Controlled Foreign Companies: EEA states - deduction for net economic value against apportionment: “Net economic value” created directly by work in an EEA state
In concluding that the controlled foreign companies’ rules are an appropriate means of tackling tax avoidance within the EU, the ECJ distinguished between:
- Groups genuinely exercising their freedom to establish anywhere within the EU by (re)locating genuine economic activities to another Member State (not tax avoidance even if only done so as to benefit from low tax rates); and,
- Groups diverting profits from elsewhere to a controlled foreign company in another Member State, without locating in that Member State the genuine economic activity creating those profits (tax avoidance).
The ECJ gave broad guidance on what it meant by “genuine economic activities”, which concentrated more on what they were not (e.g. activities that “do not reflect economic reality” or activities that involve “practices which have no purpose other than to escape … tax”) than what they were.
The distinction is in essence one between the creation of profits in another Member State and the diversion of profits to another Member State from elsewhere. And in relation to a controlled foreign company the distinction is, in essence, between profits, that arise from undertaking work in a business establishment in the other Member State and those that arise from holding assets. Profits created by work normally arise where the activities are located. Profits from holding assets are mobile and derive from ownership. They have no necessary tie to where activities take place.
By undertaking work on a long term basis in a business establishment in another Member State, a group participates, on a stable and continuing basis, in the economic life of the other Member State.
For the purposes of these rules and in respect of profits not already exempt because one of the existing exemptions in the rules applies, the profits identified as arising from “genuine economic activities” undertaken in another Member State are those created directly by the work of the individuals working for the controlled foreign company in its EEA business establishment(s).
Profits from holding assets are not profits created by the work of individuals working for the controlled foreign company. Profits from holding assets includes any amount of profits arising in a controlled foreign company as a consequence of locating non-essential equity capital in the controlled foreign company, for example where a group chooses to use equity rather than debt to finance the activities of the controlled foreign company.
Further, arrangements that are entirely intra-group and, of themselves add no value to the group (e.g. intra-group lending) cannot give rise to profits of “genuine economic activities”. By definition, they simply move value from one part of the group to another. (This is in contrast to intra-group service provision comprising part of the work involved in delivering the group’s business; such work can create value for the group as a whole.)
The new rules make the necessary distinction (on the grant of an application under the new rules) by excluding from a controlled foreign company apportionment that part of a controlled foreign company’s chargeable profits that represents the “net economic value” to the group arising from the work carried out by the controlled foreign company’s staff in the company’s business establishment in the other Member State.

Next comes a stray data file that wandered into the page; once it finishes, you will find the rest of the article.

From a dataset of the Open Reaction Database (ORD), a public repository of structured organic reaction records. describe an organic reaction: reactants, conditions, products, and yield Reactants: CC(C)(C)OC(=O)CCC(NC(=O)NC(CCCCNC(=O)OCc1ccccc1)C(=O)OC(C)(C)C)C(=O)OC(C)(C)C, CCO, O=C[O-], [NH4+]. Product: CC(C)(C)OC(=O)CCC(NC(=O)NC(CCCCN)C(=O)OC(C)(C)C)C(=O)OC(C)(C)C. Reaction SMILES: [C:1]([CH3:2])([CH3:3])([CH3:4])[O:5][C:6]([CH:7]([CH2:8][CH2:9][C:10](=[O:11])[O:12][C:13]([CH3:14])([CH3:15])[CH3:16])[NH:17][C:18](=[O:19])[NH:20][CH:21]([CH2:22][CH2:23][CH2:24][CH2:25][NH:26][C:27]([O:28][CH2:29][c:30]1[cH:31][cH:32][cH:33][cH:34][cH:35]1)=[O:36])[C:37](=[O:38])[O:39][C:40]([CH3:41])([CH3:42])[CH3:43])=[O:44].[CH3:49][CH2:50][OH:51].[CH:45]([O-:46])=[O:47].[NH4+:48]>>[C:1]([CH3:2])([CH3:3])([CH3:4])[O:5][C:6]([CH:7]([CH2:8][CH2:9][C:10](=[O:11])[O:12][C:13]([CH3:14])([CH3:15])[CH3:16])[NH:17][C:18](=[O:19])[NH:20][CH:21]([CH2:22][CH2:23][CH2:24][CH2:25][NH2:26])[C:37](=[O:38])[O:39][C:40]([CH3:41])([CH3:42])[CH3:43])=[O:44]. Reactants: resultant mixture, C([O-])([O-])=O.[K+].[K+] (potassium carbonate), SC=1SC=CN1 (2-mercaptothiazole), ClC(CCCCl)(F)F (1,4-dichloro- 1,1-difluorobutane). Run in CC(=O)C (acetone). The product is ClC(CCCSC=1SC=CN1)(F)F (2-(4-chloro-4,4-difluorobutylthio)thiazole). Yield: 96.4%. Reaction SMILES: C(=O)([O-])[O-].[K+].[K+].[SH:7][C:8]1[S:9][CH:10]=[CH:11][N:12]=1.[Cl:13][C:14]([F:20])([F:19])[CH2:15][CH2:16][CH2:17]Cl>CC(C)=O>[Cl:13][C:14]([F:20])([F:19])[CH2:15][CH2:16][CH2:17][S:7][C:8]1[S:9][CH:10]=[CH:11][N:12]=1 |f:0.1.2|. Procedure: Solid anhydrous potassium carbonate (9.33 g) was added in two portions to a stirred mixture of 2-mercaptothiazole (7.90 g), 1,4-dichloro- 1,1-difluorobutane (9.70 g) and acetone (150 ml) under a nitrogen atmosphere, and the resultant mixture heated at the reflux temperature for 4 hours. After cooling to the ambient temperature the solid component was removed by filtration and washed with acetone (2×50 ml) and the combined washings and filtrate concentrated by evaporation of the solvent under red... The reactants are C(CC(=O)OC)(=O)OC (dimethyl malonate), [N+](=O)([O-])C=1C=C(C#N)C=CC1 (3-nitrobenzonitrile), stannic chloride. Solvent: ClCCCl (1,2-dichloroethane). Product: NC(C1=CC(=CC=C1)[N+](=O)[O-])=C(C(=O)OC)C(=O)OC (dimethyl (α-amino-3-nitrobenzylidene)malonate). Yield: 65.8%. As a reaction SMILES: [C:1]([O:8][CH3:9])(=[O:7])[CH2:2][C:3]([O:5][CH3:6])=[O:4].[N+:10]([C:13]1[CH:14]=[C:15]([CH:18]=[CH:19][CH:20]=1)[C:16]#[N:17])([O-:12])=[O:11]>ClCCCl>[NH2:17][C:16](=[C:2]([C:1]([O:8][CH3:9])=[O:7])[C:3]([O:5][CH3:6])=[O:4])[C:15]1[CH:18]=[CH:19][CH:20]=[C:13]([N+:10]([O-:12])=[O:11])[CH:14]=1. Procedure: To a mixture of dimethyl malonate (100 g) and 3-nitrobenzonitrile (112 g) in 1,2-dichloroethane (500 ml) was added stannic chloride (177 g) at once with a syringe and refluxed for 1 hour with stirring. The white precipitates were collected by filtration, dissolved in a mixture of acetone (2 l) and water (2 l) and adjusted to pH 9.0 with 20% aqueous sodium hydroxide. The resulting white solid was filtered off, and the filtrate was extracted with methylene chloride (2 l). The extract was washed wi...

The “net economic value” is the real economic profit to the group as a whole created directly by the work of individuals working for the controlled foreign company in an EEA state, after allowing for the full economic costs to the group of carrying out the work.
The focus is on real economic value created by the work, before any tax reduction (see ICTA88/S751A(5)), though once the appropriate amount has been established, a controlled foreign company can benefit from any low local tax rate applicable to that amount of the company’s profits.
The value of the work must be assessed in relation to its actual content and the competence and level of independence/authority of the person carrying out the work. For example, work that has minimal content and nominally (or notionally) relates to capital or other assets placed artificially in the controlled foreign company may have some intrinsic value; however this value will be limited and very marginal when compared to the value of the profits that arise from holding the capital or other assets. In such circumstances, the profits in the controlled foreign company largely come from the diversion of profits to it, rather than those profits being created by its work. Such diversion of profits may be achieved, for example, by placing capital or other assets, such as intangible assets, in the controlled foreign company; or by arranging for capital to accumulate in a controlled foreign company, or ownership of new intellectual property to arise in a controlled foreign company. Such profits do not constitute “net economic value” to the group created directly by the work of the staff in the controlled foreign company.
A useful guide is that the “net economic value” should equate to what the group would be prepared to pay to a third party to undertake the work done by staff working for the controlled foreign company in the relevant state(s), over and above the full economic costs of undertaking the work.
INTM256040 illustrates the application of the rules to different scenarios, including examples of methods that could be used to quantify the “net economic value”. (Documentation requirements are discussed at INTM256080)